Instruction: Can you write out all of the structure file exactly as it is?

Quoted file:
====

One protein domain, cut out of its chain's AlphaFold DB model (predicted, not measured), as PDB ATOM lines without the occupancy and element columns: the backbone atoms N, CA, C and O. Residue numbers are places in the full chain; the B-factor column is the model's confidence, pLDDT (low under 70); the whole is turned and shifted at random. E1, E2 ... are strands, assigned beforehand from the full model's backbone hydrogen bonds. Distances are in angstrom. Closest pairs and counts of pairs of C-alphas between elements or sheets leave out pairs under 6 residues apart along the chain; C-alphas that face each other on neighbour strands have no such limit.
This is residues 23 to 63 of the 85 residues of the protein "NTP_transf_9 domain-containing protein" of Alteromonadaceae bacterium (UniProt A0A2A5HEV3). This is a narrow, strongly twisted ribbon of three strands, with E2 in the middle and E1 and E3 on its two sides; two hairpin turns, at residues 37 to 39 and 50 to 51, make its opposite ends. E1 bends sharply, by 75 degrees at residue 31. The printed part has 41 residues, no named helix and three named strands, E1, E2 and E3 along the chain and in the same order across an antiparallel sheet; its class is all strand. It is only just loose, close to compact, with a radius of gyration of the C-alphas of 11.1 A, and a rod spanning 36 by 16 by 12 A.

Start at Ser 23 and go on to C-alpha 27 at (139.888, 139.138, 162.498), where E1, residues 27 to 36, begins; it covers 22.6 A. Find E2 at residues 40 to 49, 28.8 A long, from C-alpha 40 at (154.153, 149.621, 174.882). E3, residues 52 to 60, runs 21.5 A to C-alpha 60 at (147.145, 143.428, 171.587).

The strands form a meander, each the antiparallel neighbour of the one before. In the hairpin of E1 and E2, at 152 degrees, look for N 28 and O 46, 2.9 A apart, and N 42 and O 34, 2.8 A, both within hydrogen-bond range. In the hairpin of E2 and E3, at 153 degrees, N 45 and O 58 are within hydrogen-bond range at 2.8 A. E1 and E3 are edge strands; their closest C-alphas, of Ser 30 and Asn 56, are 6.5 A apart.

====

One protein domain, cut out of its chain's AlphaFold DB model (predicted, not measured), as PDB ATOM lines without the occupancy and element columns: the backbone atoms N, CA, C and O. Residue numbers are places in the full chain; the B-factor column is the model's confidence, pLDDT (low under 70); the whole is turned and shifted at random. E1, E2 ... are strands, assigned beforehand from the full model's backbone hydrogen bonds. Distances are in angstrom. Closest pairs and counts of pairs of C-alphas between elements or sheets leave out pairs under 6 residues apart along the chain; C-alphas that face each other on neighbour strands have no such limit.
This is residues 23 to 63 of the 85 residues of the protein "NTP_transf_9 domain-containing protein" of Alteromonadaceae bacterium (UniProt A0A2A5HEV3). This is a narrow, strongly twisted ribbon of three strands, with E2 in the middle and E1 and E3 on its two sides; two hairpin turns, at residues 37 to 39 and 50 to 51, make its opposite ends. E1 bends sharply, by 75 degrees at residue 31. The printed part has 41 residues, no named helix and three named strands, E1, E2 and E3 along the chain and in the same order across an antiparallel sheet; its class is all strand. It is only just loose, close to compact, with a radius of gyration of the C-alphas of 11.1 A, and a rod spanning 36 by 16 by 12 A.

Start at Ser 23 and go on to C-alpha 27 at (139.888, 139.138, 162.498), where E1, residues 27 to 36, begins; it covers 22.6 A. Find E2 at residues 40 to 49, 28.8 A long, from C-alpha 40 at (154.153, 149.621, 174.882). E3, residues 52 to 60, runs 21.5 A to C-alpha 60 at (147.145, 143.428, 171.587).

The strands form a meander, each the antiparallel neighbour of the one before. In the hairpin of E1 and E2, at 152 degrees, look for N 28 and O 46, 2.9 A apart, and N 42 and O 34, 2.8 A, both within hydrogen-bond range. In the hairpin of E2 and E3, at 153 degrees, N 45 and O 58 are within hydrogen-bond range at 2.8 A. E1 and E3 are edge strands; their closest C-alphas, of Ser 30 and Asn 56, are 6.5 A apart.